Being an entrepreneur or opening a business comes with many firsts but after the first title search or first tax registration few want to find major hurdles on the road to success.
Regardless of the sector there will be inspections and compliance regulations. Navigating it is not always easy, and if the business looks to move beyond provincial borders, it can be almost defeating.
Enter Nova Scotia’s Business Navigators.
The team are a spinoff from the creation of the Nova Scotia Office of Regulatory Affairs in 2015, and help businesses cut through the so-called red tape and focus more getting to work. According to corporate strategist Nick Langley, including navigators at the beginning stages instead of later will save both time and money.
“I would highly recommend it when people are even at the earliest stages. Even when people are working with an idea prior to registering their business,” Langley said. “What a business navigator can know, depending on the industry they are looking at starting a business in, is providing them with the information that they need to create a checklist. They can be with them throughout the whole process.”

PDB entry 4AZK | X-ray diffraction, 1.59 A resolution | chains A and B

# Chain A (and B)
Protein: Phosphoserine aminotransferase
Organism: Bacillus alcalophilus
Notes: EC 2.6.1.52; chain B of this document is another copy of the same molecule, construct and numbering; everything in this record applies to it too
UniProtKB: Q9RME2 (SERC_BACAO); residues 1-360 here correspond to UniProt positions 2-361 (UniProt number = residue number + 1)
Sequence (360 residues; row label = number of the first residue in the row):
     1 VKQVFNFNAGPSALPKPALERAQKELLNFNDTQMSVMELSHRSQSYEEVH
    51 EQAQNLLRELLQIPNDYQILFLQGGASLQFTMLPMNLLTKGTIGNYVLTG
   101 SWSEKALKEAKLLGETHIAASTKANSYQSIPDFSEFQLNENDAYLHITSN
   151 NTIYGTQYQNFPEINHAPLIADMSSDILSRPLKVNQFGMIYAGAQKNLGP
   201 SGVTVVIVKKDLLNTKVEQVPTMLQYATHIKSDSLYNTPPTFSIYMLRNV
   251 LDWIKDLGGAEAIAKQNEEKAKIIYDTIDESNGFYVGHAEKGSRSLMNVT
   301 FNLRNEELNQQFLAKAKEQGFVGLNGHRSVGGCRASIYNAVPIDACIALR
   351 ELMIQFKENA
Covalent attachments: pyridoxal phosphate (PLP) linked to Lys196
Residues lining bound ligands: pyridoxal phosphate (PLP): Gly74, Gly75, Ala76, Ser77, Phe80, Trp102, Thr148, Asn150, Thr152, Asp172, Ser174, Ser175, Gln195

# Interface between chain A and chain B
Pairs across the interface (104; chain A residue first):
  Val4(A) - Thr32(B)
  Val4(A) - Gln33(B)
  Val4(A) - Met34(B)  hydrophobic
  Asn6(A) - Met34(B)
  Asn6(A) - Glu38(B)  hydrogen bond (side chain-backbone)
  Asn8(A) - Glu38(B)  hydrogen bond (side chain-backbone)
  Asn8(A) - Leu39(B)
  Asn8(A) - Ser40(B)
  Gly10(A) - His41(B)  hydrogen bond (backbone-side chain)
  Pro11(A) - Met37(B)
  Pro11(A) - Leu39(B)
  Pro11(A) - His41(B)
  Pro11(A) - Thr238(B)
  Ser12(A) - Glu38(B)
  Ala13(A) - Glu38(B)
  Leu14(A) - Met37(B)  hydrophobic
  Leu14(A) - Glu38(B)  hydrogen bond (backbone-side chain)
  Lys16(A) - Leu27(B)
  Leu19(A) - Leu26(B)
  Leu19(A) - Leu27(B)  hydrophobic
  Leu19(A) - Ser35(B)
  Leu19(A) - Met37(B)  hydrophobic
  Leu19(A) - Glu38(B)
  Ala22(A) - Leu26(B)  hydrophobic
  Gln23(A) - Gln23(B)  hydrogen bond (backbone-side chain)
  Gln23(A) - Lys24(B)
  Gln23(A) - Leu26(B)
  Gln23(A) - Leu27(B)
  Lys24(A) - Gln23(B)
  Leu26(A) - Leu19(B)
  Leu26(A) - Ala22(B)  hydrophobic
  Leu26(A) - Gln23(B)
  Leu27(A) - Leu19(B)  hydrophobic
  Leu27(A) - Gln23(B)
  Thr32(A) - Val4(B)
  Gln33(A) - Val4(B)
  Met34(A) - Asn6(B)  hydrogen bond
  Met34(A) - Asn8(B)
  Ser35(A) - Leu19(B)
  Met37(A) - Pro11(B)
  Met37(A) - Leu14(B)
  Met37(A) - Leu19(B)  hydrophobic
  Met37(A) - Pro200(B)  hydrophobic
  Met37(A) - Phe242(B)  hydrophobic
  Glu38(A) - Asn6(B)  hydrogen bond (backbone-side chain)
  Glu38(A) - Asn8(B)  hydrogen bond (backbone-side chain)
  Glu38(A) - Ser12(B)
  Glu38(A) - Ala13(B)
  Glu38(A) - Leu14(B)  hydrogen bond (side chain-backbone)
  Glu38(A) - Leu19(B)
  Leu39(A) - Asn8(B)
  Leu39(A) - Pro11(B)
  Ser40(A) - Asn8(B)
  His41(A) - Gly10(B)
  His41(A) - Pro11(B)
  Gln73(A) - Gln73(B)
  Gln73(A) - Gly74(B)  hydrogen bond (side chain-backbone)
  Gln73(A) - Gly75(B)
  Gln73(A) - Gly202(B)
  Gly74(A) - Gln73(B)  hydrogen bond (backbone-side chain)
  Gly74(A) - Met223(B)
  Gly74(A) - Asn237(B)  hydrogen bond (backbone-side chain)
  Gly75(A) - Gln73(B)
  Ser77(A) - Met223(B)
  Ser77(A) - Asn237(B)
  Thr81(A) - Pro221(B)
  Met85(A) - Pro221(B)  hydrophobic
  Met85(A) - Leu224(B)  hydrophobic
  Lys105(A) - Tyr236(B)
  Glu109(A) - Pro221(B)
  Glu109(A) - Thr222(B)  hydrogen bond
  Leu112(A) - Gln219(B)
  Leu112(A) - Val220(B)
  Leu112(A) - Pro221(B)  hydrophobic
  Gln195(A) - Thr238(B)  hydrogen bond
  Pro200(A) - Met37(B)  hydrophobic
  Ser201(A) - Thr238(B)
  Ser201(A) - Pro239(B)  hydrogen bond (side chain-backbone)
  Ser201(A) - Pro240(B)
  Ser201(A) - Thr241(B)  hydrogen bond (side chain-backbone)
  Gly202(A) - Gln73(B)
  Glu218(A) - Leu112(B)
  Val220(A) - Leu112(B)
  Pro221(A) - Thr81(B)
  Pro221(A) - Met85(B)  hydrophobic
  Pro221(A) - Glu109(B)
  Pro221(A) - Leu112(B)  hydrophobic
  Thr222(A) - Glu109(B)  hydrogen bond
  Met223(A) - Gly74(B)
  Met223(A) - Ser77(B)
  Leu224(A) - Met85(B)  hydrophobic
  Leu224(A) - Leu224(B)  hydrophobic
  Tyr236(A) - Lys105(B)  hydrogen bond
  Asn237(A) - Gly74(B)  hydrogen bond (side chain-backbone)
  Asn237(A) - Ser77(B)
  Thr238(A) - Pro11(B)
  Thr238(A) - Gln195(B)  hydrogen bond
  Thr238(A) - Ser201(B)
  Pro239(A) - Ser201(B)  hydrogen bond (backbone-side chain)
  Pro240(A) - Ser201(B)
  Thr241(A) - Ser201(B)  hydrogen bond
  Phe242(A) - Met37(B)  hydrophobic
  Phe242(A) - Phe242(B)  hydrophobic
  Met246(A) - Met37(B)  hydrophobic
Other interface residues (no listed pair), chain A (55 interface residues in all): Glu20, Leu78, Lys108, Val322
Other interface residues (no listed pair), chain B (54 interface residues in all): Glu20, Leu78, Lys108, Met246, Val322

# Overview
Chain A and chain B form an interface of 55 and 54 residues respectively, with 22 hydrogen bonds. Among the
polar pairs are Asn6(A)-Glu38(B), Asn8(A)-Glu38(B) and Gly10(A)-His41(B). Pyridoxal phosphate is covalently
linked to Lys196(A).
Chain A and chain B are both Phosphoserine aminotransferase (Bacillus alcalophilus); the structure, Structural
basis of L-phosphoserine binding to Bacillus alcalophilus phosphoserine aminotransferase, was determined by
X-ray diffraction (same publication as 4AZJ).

These navigators, Langley, are not a one-time resource, but instead work with startups getting their business off the ground and become career-long resources when questions about trade barriers arise.
Langley was in Amherst this month at the invite of the Amherst and Area Chamber of Commerce as part of small business week in the province. Speaking at the Cumberland YMCA Oct. 12, Langley identified some common forms of red tape his office has helped overcome, and the impacts they have on the province since streamlining some services and expectations.
One-in-six jobs in the province are connected to trade, Langley said, so part of the office’s role is to measure outcomes of streamlining things between provinces. As trade barriers are overcome, those savings go back into the businesses. Here, Langley says, those savings can mean a lot more to the local economy than elsewhere in the county.
“Here, interprovincial trade is more important to Atlantic Canada than the rest of Canada. It’s more costly, though, for our businesses to do interprovincial trade,” Langley said. “We have such a fragmented market here in Atlantic Canada.”
The reason comes down to size and numbers. Atlantic Canada as a whole is 15 per cent the geographic size of Ontario. However, that 15 per cent in Ontario holds a market six-times larger than the Atlantic Provinces and with only one set of provincial rules to adhere to.
With New Brunswick just next door, many businesses in Amherst and northern Nova Scotia’s stand to benefit in some way as the office finds partnerships between provinces in Atlantic Canada.
“We have saved, last year, $5.3 million to Nova Scotia businesses and that is going to be on an ongoing basis,” Langley said.
To learn more about Nova Scotia Office of Regulatory Affairs and its Business Navigators, visit www.novascotia.ca/businessnavigators.